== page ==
Dago: As a parent, you can give your children a certain amount of information to carry with them. We want to give ours a knowledge and familiarity with the natural world.
What is the work culture like, given the close community of people living and working here in the future park?
Dago: The project has many of the characteristics of a family business. Any worker can walk up and talk to the boss about their ideas and concerns. There are open channels of communication, and that is a great advantage. We are not just co-workers. We know each other’s lives and struggles. This is extremely special, yet it can also be hard, because in that sense it becomes a 24/7 job.
What challenges do you expect encountering here?
Dago: Think about visitors to national parks: in general, they know little when they arrive, and the goal is to lead them towards learning and understanding—both about that place in particular and about conservation in general. In managing the park, we have to focus on how do we show people the big picture. On the trails, in the information centers, everywhere.
What would you say to young people in Chile or elsewhere interested in conservation work?
Dago: Simply put, we are working to save the planet for future generations. Right now, we are firefighters battling a huge, out of control fire, with many fronts burning and very few people fighting it. Without a doubt, we could need more people, especially young people. What would I say to them? You can start advocating for nature from your own backyard, wherever you are: in a big city, at college, in the suburbs. The goal is beginning your own work to break this inertia that has gripped our planet.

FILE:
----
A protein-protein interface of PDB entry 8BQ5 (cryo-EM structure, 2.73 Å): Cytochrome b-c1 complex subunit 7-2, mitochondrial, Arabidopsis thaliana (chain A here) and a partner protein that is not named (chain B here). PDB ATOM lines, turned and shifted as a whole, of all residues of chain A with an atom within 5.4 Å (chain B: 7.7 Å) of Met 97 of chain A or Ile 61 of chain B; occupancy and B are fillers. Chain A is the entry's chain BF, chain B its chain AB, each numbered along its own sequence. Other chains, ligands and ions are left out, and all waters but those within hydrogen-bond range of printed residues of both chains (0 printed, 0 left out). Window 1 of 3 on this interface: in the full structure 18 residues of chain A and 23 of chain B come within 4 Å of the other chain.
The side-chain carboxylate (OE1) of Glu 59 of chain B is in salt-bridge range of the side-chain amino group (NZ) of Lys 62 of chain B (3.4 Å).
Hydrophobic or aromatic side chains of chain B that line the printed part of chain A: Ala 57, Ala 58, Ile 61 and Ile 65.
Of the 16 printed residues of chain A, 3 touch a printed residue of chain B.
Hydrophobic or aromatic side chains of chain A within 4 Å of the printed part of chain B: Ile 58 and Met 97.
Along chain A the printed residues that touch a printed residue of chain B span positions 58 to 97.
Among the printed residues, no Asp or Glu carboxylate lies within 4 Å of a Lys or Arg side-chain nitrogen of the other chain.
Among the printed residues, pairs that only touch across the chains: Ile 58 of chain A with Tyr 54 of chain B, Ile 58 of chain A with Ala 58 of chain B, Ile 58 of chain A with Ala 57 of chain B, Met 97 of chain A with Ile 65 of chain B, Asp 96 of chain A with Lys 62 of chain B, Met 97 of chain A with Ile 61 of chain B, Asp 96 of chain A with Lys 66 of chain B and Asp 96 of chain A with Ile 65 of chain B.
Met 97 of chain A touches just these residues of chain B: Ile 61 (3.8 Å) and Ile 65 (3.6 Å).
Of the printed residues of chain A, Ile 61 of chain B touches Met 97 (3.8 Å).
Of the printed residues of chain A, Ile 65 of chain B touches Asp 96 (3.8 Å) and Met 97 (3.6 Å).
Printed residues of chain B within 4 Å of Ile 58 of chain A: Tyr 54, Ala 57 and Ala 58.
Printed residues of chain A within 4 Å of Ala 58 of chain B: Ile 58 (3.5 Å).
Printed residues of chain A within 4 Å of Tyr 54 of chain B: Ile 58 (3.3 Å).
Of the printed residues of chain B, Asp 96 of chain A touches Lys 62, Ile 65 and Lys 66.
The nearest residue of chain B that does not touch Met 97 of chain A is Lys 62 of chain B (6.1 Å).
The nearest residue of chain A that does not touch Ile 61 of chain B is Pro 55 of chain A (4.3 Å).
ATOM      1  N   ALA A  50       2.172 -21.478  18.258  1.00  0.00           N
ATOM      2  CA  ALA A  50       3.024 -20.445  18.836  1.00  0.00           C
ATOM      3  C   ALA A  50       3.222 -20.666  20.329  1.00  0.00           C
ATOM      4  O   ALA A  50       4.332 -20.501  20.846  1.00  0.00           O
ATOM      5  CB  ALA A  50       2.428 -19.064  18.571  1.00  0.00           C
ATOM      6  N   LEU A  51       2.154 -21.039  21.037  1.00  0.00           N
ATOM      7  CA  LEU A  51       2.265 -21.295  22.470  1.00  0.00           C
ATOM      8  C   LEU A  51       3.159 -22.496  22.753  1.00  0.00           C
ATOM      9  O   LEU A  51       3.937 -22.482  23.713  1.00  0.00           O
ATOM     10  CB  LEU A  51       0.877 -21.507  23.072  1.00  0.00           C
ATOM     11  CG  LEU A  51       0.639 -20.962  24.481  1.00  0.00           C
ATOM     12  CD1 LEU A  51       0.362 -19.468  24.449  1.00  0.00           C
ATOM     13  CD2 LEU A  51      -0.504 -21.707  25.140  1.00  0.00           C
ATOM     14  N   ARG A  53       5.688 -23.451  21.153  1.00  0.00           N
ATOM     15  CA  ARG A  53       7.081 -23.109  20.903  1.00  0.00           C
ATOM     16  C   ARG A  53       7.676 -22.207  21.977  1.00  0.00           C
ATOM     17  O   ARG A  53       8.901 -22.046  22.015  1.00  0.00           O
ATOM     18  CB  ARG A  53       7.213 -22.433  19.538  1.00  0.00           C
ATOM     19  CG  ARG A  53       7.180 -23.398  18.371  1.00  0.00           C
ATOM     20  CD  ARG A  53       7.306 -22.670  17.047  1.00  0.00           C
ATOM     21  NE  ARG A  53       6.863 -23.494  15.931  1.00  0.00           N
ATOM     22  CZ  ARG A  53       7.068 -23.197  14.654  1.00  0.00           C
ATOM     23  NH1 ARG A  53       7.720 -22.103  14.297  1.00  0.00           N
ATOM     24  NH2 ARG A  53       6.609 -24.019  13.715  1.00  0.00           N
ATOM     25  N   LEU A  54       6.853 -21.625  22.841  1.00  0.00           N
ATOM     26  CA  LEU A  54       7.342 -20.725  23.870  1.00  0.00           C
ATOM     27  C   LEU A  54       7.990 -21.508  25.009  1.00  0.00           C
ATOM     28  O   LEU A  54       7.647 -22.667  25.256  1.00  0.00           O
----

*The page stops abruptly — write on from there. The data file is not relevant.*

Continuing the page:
Environmental education is critical. From how I see it, we are willing to protect and fight for only what we know. So we have to commit ourselves to learning and to teaching. Here at the future park, for instance, we’ve started with programs for volunteers, interns, student exchanges, whatever we can think of, so that we can expand the circle of people who understand what we’re doing here, and can then help us save it.
Alejandra: We need to have faith in young people. An increasing number of them want to tackle the environmental challenges of our time, from a variety of angles: as doctors, lawyers, architects, bankers, teachers. Not everyone will work in conservation, but the environmental movement thrives on this diversity, and increasing consciousness.
What are your hopes for the park—now, in 50 years, hundreds of years from now?
Dago: I hope it becomes an established national park, which Chileans know about and visit; today it is a park project. And I hope that public-minded projects like this will multiply. Philanthropy is very new in Chile, and this project aims to set an example of the good people can do when they think beyond themselves.
Alejandra: I feel the same way. I hope that many people will visit it and gain awareness about the environment. And with that, respect and protect the Earth, in some way, one grain of sand at a time.